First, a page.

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Prepared by the Asian Studies Program, University of Massachusetts Amherst


The Southeast Asian refugee population in western Massachusetts has grown significantly in the past decade. By mid 1988 the Massachusetts Office of Refugees and Immigrants estimated this population in Berkshire, Franklin, Hampden, and Hampshire counties to be over 2,100 people. The Cambodian population in western Massachusetts was estimated to be 1,147 people as of December 31, 1988, of which as many as 45% were school-age children in grades K-12. Considering their refugee experience it is not surprising that many of these children lack basic educational skills and content knowledge in their own culture. Despite some remedial education provided in various refugee camps in Southeast Asia, these students are often not well prepared to perform effectively in U. S. schools. This additional burden has further complicated the adjustment and learning process for them as they have entered public schools. The educational community has also been confronted with a serious lack of instructional materials, bilingual educators, and background knowledge to assist them in working with these students or in developing curriculum units on Southeast Asia.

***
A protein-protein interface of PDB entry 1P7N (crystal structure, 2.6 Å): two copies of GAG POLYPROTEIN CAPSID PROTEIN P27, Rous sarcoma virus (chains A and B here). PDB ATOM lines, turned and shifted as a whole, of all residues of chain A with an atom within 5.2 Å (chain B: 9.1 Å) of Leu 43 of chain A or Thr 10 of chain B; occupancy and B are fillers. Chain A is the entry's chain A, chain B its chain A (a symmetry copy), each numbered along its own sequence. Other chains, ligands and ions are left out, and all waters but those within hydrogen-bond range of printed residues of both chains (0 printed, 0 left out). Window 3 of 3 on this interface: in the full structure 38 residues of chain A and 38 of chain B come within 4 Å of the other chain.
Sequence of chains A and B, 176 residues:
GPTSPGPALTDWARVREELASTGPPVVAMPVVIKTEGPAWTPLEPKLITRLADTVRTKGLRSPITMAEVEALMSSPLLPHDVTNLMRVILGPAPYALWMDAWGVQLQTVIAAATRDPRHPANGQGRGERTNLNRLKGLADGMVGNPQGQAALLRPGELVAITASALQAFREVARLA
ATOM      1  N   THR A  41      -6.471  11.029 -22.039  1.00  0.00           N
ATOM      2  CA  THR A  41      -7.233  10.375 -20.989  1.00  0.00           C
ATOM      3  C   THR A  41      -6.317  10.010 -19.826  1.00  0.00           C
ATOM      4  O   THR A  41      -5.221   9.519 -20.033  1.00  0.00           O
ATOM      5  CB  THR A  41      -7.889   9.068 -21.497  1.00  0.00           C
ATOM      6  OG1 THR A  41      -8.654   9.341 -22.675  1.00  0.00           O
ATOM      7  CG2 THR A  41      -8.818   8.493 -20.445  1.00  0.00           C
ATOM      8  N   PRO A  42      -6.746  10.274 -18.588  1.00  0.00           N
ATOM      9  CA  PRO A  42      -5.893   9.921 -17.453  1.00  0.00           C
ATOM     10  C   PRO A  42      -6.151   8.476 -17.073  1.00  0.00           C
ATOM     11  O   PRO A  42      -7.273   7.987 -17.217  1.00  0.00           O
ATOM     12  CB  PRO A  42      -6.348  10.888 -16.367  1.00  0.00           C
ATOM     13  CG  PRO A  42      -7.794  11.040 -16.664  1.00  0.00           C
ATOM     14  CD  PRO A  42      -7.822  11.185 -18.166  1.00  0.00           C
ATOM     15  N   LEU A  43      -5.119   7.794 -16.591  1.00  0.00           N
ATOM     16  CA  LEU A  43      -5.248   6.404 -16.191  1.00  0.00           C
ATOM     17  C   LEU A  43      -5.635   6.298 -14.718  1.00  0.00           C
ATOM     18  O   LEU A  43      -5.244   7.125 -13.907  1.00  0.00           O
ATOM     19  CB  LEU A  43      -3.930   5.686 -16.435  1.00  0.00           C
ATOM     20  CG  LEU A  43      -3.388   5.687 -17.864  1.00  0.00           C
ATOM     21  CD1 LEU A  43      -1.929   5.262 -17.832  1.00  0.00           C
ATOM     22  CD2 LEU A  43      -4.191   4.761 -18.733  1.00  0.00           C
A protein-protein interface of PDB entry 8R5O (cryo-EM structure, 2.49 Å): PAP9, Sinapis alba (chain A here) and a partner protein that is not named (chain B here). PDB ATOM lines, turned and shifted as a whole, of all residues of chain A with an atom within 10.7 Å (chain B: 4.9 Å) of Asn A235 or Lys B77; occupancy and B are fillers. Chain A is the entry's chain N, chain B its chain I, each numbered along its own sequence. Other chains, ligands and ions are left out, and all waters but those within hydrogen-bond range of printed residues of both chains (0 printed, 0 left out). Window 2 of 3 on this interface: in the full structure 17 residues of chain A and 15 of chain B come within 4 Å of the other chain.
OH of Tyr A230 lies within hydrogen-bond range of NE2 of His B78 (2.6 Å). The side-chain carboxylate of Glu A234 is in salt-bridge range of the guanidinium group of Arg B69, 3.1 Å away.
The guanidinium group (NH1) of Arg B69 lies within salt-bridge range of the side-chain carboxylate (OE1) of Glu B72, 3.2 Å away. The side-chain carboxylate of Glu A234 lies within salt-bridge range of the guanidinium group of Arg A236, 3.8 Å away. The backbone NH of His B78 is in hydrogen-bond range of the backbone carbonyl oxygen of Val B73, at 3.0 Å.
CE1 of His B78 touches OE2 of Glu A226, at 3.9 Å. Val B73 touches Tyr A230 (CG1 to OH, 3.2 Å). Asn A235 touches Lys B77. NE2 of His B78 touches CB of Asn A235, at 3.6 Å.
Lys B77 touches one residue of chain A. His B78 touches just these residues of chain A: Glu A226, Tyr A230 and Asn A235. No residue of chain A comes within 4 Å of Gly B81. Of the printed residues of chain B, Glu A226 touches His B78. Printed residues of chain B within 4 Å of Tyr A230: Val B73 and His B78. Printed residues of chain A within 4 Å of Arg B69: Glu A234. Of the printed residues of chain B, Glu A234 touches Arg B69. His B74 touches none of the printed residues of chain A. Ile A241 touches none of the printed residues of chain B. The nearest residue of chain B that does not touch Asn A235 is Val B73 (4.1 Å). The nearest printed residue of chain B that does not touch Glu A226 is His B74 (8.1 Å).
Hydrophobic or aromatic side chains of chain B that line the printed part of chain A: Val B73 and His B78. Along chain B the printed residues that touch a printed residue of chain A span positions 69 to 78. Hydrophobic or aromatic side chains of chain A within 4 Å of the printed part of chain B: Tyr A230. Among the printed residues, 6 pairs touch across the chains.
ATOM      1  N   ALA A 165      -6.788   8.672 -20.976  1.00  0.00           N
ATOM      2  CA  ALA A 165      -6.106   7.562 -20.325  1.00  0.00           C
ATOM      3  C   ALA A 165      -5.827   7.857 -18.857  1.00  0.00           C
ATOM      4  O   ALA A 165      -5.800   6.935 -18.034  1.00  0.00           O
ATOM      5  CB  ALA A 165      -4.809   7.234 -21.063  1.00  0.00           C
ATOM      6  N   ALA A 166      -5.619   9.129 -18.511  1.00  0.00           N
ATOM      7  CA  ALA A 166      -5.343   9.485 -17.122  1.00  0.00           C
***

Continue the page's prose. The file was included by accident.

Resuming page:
This Guide to Educational and Instructional Resources on Cambodia has been prepared to meet some of these needs for materials and background information. It is our hope that this document will be of primary benefit to educators working with the Cambodian student population. Though designed primarily for educators in western Massachusetts, it should be of use to all educators and volunteers working with a Cambodian population. A large portion of the materials cited here are concerned with instructional and bilingual education . Many have been developed specifically for use with refugees, especially Cambodian students. We have also included a selected list of background materials on Cambodian history, culture, values , social organization, literature and arts . These references should be of interest to educators, refugee service workers, and community organizations assisting thispopulation with basic life skills, problems of adapting to American society, and striving to become more self-reliant. Adult educators and ESL instructors will also find a selection of materials related to enhancing refugee bilingual learning, methods for improving basic language skills, and strategies for developing more effective study programs for adult students. Finally, this guide should also be of interest to Asian Studies students who are interested in improving their understanding of the richness and diversity of Cambodian culture and society.

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